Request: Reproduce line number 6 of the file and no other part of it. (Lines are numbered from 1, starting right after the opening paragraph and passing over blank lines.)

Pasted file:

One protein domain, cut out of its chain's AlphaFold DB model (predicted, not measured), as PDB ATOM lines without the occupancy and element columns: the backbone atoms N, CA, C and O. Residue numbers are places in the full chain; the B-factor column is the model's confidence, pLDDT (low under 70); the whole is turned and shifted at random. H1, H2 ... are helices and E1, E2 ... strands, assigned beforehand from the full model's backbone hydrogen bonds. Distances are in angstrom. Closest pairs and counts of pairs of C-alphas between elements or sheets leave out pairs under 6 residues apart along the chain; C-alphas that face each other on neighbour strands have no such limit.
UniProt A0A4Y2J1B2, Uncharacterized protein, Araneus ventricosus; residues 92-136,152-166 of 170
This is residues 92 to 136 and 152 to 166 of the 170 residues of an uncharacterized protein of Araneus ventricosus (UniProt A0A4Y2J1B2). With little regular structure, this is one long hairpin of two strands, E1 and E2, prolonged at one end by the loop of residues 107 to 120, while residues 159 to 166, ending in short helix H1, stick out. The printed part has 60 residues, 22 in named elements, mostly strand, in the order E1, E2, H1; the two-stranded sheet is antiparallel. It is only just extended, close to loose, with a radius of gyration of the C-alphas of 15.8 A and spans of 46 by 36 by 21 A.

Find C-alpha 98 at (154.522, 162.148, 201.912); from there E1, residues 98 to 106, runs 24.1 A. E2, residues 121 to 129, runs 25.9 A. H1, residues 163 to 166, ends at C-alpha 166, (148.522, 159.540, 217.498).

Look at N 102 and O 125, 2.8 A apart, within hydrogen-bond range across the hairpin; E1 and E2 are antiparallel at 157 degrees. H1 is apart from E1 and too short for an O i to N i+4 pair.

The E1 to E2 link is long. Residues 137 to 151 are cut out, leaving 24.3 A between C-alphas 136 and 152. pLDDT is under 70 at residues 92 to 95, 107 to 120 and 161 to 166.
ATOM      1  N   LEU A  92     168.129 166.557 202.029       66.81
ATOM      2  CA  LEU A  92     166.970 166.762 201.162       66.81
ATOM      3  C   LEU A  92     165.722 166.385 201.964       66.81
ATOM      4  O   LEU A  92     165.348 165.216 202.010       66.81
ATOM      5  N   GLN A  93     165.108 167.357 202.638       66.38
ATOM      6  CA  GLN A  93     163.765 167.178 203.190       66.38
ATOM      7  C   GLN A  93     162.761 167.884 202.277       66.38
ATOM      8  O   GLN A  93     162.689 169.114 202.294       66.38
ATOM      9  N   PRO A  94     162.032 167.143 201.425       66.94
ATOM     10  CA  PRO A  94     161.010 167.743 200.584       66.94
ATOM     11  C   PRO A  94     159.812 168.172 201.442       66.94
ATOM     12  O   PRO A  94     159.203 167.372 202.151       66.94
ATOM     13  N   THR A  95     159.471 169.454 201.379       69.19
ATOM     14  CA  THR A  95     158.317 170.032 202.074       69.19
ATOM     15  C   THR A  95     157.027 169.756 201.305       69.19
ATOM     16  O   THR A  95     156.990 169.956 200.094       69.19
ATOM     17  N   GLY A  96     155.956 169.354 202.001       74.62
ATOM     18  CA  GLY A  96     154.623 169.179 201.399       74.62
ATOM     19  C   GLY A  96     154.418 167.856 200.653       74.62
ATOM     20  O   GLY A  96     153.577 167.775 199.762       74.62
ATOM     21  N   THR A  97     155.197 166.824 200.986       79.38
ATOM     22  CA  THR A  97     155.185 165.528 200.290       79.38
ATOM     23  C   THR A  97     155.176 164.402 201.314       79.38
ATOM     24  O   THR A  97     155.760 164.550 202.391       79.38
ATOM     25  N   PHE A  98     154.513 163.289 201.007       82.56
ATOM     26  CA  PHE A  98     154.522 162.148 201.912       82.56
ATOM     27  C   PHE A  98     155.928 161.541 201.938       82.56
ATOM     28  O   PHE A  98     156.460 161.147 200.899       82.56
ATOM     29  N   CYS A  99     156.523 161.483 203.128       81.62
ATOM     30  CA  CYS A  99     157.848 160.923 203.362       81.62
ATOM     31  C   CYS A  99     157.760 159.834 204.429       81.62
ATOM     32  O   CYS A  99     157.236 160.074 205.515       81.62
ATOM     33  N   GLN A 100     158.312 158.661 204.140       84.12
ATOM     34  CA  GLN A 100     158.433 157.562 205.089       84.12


ATOM      1  N   LEU A  92     168.129 166.557 202.029       66.81